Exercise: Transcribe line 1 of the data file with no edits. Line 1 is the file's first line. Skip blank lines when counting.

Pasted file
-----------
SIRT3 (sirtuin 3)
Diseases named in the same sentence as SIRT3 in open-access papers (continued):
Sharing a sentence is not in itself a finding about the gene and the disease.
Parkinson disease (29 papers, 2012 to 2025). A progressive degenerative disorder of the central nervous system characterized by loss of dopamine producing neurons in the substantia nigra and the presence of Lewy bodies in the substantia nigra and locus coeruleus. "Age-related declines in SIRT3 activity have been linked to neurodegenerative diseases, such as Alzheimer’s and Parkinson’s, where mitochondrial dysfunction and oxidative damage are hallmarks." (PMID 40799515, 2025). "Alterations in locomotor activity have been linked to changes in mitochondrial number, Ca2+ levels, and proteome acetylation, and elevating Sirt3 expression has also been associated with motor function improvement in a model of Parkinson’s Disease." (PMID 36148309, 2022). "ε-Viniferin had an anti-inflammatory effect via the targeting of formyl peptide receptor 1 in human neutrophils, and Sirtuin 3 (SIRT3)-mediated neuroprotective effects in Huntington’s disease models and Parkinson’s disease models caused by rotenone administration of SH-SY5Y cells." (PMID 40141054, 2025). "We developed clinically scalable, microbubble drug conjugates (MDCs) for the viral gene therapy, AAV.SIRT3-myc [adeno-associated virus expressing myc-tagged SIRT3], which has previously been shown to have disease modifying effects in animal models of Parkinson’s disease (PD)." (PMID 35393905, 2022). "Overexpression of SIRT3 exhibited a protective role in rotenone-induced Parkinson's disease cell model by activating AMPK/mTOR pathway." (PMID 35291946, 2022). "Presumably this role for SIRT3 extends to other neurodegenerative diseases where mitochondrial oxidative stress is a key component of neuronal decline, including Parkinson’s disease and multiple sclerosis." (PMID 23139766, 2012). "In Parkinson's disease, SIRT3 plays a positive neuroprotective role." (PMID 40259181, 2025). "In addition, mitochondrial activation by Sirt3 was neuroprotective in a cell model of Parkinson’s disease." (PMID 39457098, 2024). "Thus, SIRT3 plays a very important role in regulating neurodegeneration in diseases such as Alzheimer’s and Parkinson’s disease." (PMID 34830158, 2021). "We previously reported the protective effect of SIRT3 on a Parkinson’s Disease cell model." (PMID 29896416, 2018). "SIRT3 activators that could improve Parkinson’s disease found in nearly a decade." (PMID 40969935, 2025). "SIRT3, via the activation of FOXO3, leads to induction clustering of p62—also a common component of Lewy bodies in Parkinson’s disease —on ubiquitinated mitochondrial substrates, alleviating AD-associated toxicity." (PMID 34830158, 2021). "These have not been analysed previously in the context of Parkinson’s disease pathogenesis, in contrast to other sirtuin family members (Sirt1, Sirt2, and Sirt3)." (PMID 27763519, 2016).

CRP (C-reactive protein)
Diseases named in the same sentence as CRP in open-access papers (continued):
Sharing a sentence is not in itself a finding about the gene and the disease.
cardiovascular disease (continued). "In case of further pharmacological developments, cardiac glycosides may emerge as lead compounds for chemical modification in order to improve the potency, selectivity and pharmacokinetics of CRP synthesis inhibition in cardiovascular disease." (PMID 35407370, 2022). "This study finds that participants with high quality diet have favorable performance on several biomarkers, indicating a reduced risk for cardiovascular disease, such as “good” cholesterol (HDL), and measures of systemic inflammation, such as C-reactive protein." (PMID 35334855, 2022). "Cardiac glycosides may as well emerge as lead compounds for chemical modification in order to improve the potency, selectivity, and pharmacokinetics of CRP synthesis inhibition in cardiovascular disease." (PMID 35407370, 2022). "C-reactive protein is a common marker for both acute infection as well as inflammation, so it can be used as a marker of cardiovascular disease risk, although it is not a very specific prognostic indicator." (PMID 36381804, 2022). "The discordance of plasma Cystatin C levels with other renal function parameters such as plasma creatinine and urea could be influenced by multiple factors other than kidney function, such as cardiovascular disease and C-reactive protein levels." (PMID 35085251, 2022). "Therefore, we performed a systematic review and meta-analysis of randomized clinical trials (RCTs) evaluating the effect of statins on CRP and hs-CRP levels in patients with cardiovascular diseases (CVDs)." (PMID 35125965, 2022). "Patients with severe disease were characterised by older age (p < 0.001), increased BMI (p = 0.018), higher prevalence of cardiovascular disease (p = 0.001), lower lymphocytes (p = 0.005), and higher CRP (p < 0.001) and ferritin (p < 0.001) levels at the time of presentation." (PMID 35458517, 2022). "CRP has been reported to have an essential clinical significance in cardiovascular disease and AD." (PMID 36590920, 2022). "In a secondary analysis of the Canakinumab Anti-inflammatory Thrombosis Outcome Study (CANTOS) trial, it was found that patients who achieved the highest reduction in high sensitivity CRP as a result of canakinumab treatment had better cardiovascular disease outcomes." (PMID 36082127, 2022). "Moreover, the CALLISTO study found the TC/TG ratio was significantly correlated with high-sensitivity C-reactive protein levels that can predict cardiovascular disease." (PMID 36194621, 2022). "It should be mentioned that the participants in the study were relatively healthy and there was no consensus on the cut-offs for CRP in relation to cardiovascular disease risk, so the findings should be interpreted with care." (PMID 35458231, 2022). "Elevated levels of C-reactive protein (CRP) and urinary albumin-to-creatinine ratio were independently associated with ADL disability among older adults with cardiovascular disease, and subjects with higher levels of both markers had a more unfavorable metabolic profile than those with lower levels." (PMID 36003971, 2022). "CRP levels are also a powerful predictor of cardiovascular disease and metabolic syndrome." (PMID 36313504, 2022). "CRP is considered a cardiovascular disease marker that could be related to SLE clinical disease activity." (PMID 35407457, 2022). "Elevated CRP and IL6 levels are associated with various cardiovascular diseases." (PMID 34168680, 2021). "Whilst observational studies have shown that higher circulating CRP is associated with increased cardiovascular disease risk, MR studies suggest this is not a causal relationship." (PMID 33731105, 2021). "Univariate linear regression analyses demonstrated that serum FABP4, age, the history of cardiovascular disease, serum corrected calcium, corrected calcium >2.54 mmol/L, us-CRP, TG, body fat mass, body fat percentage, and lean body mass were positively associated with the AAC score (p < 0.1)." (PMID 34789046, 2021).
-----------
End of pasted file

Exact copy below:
SIRT3 (sirtuin 3)